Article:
I said what I said.
But really: Why I’m over “good girls”
There’s this constant need to heroines, it seems, who are so pure and selfless that they will always neglect their own needs and desires for the sake of their loved ones. This is done in a way that sometimes harms the heroine, and a lot of time wasn’t a necessary choice but a rashly chosen one in a situation where a less harmful choice could have been made if everybody had just slowed down. What’s more, this trait becomes so prevalent and so prominent that many times it is equated with inherent goodness. The trope of a recklessly selfless character has since become more widespread, and is idealized in a lot of ways that result in a bit of an internalized mess. A lot of people grapple with the difference between self-care and selfishness, but this trope is most often applied to young female characters in fiction.
What’s a bad girl, anyways?
A “bad girl” heroine is honestly nothing groundbreaking. But as I pointed out above, a lot of main protagonists who happen to be women or girls tend to be required to follow a strict code of conduct–and deviation from this can often come under a lot of criticism. “Bad girls” really are just characters that want to be allowed to have flaws. Characters that can admit they’ve done wrong, but also acknowledge that the whole world and the whole cast has done wrong as well. A “bad girl” really just embraces the necessities of being human. Sometimes you’ll have to do something terrible to defend yourself or your loved ones, sometimes we make mistakes due to anger or misunderstandings. A “good girl” takes full responsibility and asks nothing of anybody else, but the heroines I like acknowledge where they have wronged and where they have been wronged.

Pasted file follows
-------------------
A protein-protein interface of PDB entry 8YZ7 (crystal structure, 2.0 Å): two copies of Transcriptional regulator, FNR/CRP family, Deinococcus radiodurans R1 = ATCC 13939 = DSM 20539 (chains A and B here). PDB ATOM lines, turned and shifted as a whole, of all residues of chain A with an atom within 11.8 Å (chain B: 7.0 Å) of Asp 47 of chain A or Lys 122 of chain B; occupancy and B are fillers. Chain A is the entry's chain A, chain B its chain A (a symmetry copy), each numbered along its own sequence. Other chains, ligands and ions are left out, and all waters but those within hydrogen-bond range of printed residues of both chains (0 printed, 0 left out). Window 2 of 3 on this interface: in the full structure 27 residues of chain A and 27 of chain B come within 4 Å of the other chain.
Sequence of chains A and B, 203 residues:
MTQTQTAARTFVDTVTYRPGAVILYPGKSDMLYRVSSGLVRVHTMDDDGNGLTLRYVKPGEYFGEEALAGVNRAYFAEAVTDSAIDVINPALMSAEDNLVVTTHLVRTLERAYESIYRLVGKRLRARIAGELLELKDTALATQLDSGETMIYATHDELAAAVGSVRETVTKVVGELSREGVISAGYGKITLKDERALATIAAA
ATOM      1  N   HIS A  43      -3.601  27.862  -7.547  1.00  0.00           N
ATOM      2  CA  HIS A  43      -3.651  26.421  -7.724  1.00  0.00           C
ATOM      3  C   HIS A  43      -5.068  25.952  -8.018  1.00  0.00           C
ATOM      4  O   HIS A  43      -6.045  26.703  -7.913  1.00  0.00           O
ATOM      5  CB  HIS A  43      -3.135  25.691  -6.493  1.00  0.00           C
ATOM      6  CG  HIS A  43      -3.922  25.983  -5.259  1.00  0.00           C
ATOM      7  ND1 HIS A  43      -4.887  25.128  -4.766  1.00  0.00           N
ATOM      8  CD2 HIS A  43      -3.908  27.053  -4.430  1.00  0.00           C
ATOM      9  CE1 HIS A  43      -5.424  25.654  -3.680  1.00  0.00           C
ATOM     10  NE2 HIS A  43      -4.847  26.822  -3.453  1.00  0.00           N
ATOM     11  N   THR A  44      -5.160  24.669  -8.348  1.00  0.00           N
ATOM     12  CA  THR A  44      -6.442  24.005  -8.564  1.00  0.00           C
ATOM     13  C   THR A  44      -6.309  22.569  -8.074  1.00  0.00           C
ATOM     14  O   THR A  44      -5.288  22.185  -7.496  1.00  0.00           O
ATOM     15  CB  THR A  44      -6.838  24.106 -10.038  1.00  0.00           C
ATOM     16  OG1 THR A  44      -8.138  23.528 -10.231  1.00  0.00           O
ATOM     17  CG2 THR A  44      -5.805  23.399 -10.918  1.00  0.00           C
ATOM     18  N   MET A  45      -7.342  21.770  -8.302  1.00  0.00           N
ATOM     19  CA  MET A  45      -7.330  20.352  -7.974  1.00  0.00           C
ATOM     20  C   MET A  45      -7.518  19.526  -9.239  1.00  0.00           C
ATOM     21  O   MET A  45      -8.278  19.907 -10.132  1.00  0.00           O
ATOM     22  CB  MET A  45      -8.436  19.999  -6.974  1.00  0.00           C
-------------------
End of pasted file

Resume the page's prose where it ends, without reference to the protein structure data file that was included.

What about real bad girls?
Oh yes, I love them, too. While I believe we need to be finding and promoting more nuanced characters so that more of fiction represents reality, I also think it’s a lot of fun to have genuinely morally grey antiheroes in fiction. I love an unapologetically bad character. But also, I’ve noticed a lot of these characters are the dashing male love interest, who while horrible is still a softy for the lead–women are still not allowed to be so terrible as to be “bad.” Unless they’re queer. But this isn’t a post about how much I dislike the demonization of my community in fiction, but rather a celebration of the characters who are bad but so great.